CHICAGO – An inmate who escaped from a high-rise federal jail in Chicago has an unusual theory on who's to blame: He says the government was negligent in enabling the breakout, so he sued for $10 million for damages.
The 7th U.S. Court of Appeals said in a Friday ruling that Jose Banks "gets credit for chutzpah." But a three-judge panel at the Chicago-based court tossed his 2014 lawsuit.
"No one has a personal right to be better guarded or more securely restrained, so as to be unable to commit a crime," the ruling said.
In a 2012 jailbreak, Banks and a cellmate rappelled 17 stories down on a rope fashioned from bed sheets and dental floss, then hailed a cab. Banks, now 40, was caught within days and his cellmate within weeks.
Banks' suit says the damages he suffered from the escape included the trauma of dangling on the makeshift rope in fear of his life.
Authorities dropped the escape charges against him because he was going to prison for decades anyway on a bank robbery conviction.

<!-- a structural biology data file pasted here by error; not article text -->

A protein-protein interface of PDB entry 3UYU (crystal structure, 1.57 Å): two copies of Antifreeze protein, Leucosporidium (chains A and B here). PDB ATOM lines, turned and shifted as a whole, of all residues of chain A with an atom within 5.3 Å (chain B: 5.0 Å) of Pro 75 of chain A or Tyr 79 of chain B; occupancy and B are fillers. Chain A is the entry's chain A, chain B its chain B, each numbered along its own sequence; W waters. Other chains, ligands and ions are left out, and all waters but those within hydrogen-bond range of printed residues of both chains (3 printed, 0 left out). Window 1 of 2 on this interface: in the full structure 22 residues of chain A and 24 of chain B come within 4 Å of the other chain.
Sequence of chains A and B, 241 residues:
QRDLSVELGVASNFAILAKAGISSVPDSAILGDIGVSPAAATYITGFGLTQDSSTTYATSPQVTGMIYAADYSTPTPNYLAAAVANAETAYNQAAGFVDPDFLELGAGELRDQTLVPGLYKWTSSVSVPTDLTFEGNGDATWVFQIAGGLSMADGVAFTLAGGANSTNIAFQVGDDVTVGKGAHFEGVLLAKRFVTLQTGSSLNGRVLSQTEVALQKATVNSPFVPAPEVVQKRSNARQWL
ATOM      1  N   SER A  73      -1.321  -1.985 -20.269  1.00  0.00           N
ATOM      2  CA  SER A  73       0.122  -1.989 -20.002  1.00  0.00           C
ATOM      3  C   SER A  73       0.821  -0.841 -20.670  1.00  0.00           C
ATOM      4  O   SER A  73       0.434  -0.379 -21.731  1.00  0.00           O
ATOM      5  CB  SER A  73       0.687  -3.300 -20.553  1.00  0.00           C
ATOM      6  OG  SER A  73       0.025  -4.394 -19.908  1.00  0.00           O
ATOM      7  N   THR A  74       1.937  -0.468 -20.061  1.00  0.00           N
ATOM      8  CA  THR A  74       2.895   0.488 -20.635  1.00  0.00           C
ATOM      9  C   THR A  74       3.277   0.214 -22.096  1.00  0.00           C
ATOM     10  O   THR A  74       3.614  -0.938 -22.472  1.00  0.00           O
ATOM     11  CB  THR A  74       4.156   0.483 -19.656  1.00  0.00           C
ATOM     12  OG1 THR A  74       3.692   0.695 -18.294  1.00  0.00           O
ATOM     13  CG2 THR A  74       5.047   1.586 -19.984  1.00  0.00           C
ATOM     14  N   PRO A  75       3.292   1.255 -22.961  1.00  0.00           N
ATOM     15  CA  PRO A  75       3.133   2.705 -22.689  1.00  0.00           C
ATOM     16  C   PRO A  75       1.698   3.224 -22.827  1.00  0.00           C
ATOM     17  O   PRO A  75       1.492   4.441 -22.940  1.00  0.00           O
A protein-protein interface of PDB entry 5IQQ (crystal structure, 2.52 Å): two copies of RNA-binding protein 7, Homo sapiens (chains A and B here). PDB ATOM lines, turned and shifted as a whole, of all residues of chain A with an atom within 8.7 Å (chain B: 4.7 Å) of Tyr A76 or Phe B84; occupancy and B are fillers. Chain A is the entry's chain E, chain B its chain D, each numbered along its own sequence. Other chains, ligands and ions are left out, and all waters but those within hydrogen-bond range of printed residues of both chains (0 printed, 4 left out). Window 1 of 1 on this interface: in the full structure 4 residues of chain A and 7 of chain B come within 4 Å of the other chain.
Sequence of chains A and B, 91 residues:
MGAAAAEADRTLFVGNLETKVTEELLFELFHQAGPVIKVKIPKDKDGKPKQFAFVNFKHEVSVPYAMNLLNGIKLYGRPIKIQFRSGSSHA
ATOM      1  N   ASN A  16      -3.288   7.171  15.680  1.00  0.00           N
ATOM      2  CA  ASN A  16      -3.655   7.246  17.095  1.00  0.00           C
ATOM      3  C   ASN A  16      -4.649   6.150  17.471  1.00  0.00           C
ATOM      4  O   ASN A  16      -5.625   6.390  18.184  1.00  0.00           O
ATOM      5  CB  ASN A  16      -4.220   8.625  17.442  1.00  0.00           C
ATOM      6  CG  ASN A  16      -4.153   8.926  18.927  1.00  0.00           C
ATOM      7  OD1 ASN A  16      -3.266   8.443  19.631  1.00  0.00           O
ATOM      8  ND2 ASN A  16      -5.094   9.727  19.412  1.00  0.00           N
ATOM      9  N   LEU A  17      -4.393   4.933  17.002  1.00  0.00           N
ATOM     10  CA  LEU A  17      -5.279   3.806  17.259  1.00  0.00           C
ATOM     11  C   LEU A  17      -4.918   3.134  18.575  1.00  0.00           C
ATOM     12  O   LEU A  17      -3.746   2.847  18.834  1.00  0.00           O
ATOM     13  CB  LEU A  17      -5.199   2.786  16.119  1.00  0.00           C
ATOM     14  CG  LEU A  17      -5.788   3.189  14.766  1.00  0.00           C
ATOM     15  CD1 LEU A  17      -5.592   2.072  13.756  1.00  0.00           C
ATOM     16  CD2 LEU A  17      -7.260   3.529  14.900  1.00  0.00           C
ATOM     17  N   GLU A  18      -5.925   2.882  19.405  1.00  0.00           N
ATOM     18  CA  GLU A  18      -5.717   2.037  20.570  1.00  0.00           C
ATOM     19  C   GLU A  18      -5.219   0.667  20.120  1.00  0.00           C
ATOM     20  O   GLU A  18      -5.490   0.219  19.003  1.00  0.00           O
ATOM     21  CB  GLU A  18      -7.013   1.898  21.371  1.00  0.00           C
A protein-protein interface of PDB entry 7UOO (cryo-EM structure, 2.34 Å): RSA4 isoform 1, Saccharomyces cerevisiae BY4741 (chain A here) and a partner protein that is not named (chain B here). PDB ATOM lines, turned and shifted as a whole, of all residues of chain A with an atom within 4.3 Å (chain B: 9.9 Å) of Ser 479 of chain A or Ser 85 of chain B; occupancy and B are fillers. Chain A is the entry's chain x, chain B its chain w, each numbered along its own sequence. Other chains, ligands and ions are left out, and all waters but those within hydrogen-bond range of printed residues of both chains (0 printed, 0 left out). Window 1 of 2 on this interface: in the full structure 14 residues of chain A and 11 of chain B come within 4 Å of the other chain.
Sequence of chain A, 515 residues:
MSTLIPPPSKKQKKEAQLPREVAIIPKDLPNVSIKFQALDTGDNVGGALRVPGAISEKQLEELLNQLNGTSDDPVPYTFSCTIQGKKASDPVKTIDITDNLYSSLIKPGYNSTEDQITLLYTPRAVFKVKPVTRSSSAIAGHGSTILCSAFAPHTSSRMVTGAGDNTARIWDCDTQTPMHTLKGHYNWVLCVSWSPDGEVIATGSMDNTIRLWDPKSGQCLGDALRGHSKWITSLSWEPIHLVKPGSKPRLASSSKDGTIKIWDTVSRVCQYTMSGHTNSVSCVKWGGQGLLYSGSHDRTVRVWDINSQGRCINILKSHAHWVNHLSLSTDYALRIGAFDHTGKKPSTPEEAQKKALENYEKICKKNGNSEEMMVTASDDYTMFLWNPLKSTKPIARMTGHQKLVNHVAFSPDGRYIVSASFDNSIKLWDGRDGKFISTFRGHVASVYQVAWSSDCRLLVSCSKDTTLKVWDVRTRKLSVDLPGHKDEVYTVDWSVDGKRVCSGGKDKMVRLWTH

But Banks, who represented himself in the civil case, alleged his cellmate forced him to participate in the escape, which took months to plan and execute. His suit says guards should have noticed the two were chiseling an escape hole in their cell and should have stopped them long before they fled.
Banks says he has had to endure tighter restrictions than fellow inmates at his current prison because of the escape from the Metropolitan Correctional Center three years ago.
The suit also claims Banks has suffered "damage to his reputation," as well as "humiliation and embarrassment," and what Banks calls "injury" to his "spiritual constitution."